I remembered the m&m's I had left over from lunch.

So climbing back up, the same ape got in my face, but then noted what I held out.

He was just fingering the last few m&m's through the mesh when the zoo attendant walked in, saw me, saw the ape, and screamed, "What are you doing FEEDING MY APES!!!???"

Aye, some days it seems no good deed goes unpunished....(chuckle).

Some months later, taking my kids to the zoo, we stopped by and there they all were hanging out in the sun, and one ape looked directly at me, held out his hand.

So I went and grabbed some m&m's from my kid's lunchbox and tossed the whole pack over the moat to him. To which he smiled and held them to his chest.

My oldest turned to me and said, "Dad, you're not supposed to feed the animals.""Well dear, don't worry about it. I know that one... We have an understanding."

I guess it just goes to show what is possible when the impossible isn't factored in.

Eric
|
New Mexico, USA
May 21, 2008

Eric in New Mexico writes:

A brief clarification on the following:

"I would further suggest that the retrospectives of governments attending challenge each other not to disband the conference until the framework is complete, with a working roadmap that is holistic in vision and practical in implementation."

The old mindsets brought to the table invoke the need to sit in conference as long as it takes to change the dynamics of static patterns of thinking.

Or as one fellow recently put it, "Don't drive into the future with junk in your trunk."

Luke F.
|
District Of Columbia, USA
May 21, 2008

DipNote Blogger Luke Forgerson writes:

@ Eric in New Mexico -- Thanks for your welcome and encouragement to approach situations creatively. The next time I'm snacking on M&M's, I'll be reminded of your story and smile. Please keep reading and posting!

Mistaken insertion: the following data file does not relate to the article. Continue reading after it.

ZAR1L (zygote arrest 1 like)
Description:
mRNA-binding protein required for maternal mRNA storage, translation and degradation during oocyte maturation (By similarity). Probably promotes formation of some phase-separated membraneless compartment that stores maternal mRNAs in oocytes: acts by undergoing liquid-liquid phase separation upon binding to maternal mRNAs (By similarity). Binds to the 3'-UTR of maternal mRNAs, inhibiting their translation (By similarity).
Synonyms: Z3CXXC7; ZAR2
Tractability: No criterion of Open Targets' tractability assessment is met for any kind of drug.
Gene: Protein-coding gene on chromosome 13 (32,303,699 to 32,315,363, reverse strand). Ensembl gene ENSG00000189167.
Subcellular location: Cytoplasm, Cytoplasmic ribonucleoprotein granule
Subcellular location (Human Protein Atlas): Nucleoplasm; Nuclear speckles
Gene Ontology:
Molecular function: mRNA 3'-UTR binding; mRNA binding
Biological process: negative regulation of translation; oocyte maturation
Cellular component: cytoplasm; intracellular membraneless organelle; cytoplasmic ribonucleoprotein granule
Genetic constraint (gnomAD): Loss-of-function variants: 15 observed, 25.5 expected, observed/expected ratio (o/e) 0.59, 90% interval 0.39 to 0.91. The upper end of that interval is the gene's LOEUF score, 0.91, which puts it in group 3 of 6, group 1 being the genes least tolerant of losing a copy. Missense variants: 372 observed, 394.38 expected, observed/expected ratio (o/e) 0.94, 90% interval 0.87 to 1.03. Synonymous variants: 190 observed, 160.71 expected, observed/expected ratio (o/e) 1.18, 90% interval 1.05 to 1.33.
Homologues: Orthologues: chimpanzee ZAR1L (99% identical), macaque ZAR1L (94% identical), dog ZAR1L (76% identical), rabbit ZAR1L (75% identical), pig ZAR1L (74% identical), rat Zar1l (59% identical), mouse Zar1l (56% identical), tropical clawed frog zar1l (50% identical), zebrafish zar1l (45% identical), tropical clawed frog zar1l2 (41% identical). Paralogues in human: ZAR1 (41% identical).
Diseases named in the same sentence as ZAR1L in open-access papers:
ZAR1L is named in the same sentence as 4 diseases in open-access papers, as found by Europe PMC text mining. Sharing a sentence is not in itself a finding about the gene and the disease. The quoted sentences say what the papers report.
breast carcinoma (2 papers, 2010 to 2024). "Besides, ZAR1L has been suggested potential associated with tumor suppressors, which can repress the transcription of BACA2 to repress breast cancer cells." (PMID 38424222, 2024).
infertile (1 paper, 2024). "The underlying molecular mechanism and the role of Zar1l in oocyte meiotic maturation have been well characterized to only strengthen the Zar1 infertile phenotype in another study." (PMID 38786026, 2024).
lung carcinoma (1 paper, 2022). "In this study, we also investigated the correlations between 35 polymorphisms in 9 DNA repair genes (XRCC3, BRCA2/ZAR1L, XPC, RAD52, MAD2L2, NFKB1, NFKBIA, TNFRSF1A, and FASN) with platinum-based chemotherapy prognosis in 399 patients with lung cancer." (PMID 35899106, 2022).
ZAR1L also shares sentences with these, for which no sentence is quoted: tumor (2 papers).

Ronald
|
New York, USA
May 21, 2008

Ronald in New York writes:

Re: Nuclear WMD-Free 2045

New York Dip-Know Forum

Pegging the Town Hall to Nuclear Weapons destruction is a "sure-fire" (no pun intended)way to side-track the global agenda on Human Scurity. First, this administration seems bent on deciding who has Nukes, who can't have them, who should sell them, who should buy them, and from who. If the U.S.A. were interested in Nuclear Weapons Eradication, it could begin by reducing our own stocks; while incentivizing other nations to develop alternatives to nuclear arms for national security purposes. Also...could we really survive with Nukes aimed at each other until 2045? I shudder to think about nuclear winter (pun intended).

Jackie
|
Oregon, USA
May 22, 2008

Jackie in Oregon writes:

Mr. New Managing Editor

Hello and welcome.

Are you in charge of reading all the blog comments before they are posted?
The reason why I ask this questions is because of the "Your comment will be reviewed by a moderator for approval" message we all receive after submitting our comments. I know you mentioned that a majority of the comments are posted -- but what is the time lapse/delay between a blogger submitting a comment and when it is actually posted?

Brian
|
Florida, USA
May 22, 2008

Brian in Florida writes:

Luke,

Contratulations on your new position.

As Managing Editor, I was hoping you could be of assistance. I am a high school American Government teacher and I would love to get some feedback from you on ways to efficiently utilize your site for in-class discussions. My classroom is equipped with I-Beam technology, so I am able to project websites directly to the projection screen. This allows me to visit and project multiple audio/visual resources for class lecture, discussion, notes etc. Also, could you possibly forward a list on helpful government websites and other resources as well.